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Editorial
How to use a crisis
 A recent comment by President Obama’s administration chief of staff, Rahm Emanuel, on the global economic meltdown has been getting a lot of play in the media: “You never want a serious crisis to go to waste. And what I mean by that is an opportunity to do things you think you could not do before.”

Letters to the Editor


Memorial

Horton Foote: No robots or caricatures, just humanity
By Jerry Tallmer
Some people get up in the morning and go to Wall Street. Or to their job in a department store. Or a supermarket. Or a newspaper office. Or to fly an airplane. Horton Foote gets up in the morning and writes plays.

Obituaries

Stefan Lutak, 89, owner of Holiday Cocktail Lounge
By Albert Amateau
Stefan Lutak, owner and guiding light of the gritty Holiday Cocktail Lounge on St. Mark’s Place near First Ave. for 43 years, died Feb. 3 at the age of 89.

Wilbert Tatum, 76, publisher, longtime East Villager
By Lincoln Anderson
Wilbert Tatum, who died Thurs., Feb. 26, at age 76, is most remembered for his tenure as the often provocative publisher of The New York Amsterdam News, the city’s oldest black newspaper.



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Villager photo by J.B. Nicholas

Jeffrey Ruhalter demonstrating butchering technique to his class last Saturday.

Cutting your own meat can cut costs, L.E.S. butcher says
By Kara Bloomgarden-Smoke
Jeffrey Ruhalter said there’s one, and only one, reason why he recently started offering classes on butchering.


G.V. Middle School might move to Battery Park City
By Julie Shapiro
A building many viewed as the solution to Battery Park City’s school overcrowding could become the solution to Greenwich Village’s school overcrowding, too.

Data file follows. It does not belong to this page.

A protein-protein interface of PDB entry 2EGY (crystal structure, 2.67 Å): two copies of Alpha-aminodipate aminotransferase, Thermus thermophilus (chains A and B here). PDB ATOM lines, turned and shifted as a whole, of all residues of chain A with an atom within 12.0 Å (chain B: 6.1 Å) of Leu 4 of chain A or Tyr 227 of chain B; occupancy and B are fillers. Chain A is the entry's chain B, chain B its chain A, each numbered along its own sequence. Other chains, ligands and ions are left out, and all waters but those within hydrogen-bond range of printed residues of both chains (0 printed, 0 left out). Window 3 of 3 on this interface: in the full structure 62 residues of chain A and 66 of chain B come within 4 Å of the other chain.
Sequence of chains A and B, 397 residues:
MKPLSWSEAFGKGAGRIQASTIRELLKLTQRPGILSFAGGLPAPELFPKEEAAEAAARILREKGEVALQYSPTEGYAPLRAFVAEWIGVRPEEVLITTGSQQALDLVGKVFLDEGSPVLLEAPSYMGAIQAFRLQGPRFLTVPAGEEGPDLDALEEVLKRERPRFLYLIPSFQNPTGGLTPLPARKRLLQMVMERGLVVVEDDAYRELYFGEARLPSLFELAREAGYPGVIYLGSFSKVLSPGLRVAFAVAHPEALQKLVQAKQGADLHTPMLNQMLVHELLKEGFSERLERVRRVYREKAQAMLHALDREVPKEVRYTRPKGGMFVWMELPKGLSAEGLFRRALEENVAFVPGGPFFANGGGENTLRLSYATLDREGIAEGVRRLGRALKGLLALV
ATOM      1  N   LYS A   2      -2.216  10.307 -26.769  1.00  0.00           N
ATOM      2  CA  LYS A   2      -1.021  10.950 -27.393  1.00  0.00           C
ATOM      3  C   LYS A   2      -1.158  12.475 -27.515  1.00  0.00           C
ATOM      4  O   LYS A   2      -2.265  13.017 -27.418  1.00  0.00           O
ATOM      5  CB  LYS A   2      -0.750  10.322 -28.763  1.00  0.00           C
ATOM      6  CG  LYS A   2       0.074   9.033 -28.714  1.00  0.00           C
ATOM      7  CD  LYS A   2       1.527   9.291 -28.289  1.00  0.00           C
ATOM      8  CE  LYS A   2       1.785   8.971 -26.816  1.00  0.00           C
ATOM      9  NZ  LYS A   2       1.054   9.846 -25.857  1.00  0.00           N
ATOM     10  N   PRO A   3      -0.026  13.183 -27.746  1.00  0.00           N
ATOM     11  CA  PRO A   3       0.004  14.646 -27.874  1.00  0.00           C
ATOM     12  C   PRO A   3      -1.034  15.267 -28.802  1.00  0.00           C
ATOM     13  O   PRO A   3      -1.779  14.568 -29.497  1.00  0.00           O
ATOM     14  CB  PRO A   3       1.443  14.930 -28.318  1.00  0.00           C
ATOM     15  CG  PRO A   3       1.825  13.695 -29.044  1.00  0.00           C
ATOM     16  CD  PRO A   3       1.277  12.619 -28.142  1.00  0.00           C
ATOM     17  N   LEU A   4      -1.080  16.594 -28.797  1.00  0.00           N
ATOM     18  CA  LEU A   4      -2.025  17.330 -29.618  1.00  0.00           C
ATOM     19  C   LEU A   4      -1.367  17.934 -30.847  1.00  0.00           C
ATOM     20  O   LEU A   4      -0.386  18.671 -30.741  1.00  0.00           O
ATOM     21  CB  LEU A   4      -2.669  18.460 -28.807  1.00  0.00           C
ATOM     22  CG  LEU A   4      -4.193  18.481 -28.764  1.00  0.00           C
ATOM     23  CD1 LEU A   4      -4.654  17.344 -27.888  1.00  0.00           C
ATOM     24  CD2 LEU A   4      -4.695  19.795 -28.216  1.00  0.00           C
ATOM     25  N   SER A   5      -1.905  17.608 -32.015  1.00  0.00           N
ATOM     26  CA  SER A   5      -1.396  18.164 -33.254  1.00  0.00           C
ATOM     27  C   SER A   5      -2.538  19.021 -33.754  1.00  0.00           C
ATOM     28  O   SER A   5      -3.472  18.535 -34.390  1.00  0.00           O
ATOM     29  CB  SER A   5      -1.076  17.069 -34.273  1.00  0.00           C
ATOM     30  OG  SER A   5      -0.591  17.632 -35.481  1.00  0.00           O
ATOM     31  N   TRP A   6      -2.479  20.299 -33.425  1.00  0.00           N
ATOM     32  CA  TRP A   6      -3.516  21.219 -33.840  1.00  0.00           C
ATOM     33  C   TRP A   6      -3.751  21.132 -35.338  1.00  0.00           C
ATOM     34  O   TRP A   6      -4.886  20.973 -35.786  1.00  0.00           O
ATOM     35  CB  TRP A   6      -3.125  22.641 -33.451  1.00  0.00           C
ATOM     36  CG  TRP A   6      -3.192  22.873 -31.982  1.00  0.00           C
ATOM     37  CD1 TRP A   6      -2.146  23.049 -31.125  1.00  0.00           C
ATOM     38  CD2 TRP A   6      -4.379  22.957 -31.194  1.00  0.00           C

New permits challenge rule is strongly challenged
By Albert Amateau
Representatives of elected officials and neighborhood groups had plenty to say last Friday — almost all of it negative — at the Department of Buildings hearing on proposed new rules for public review and challenges to applications for building permits.

P.S. 41 kids go to the drawing board for playground
By Albert Amateau
A bunch of third-, fourth- and fifth-grade students at P.S. 41 huddled around a table in the school library on a recent afternoon to plan the transformation of their big concrete schoolyard on Greenwich Ave. into an ideal neighborhood playground.

Soho’s Skyler, deputy mayor, tackles teen BlackBerry bandit
By J.B. Nicholas
As Deputy Mayor Ed Skyler, 35, who lives in Soho, was on his way to dinner in Midtown around 8 p.m. Tues., March 3, he heard a woman scream for help near the corner of the Sixth Ave. and 48th St. The woman, Victoria Kress, 41, of West Orange, N.J., had been typing an e-mail on her BlackBerry, when a teenaged mugger had snatched it out of her hands.

It’s time to ‘take back’ old P.S. 64, activists cry
By Lincoln Anderson
East Village activists and preservationists rallied outside the old P.S. 64 Monday afternoon, demanding that the Landmarks Preservation Commission save the neglected turn-of-the-century school from ruin.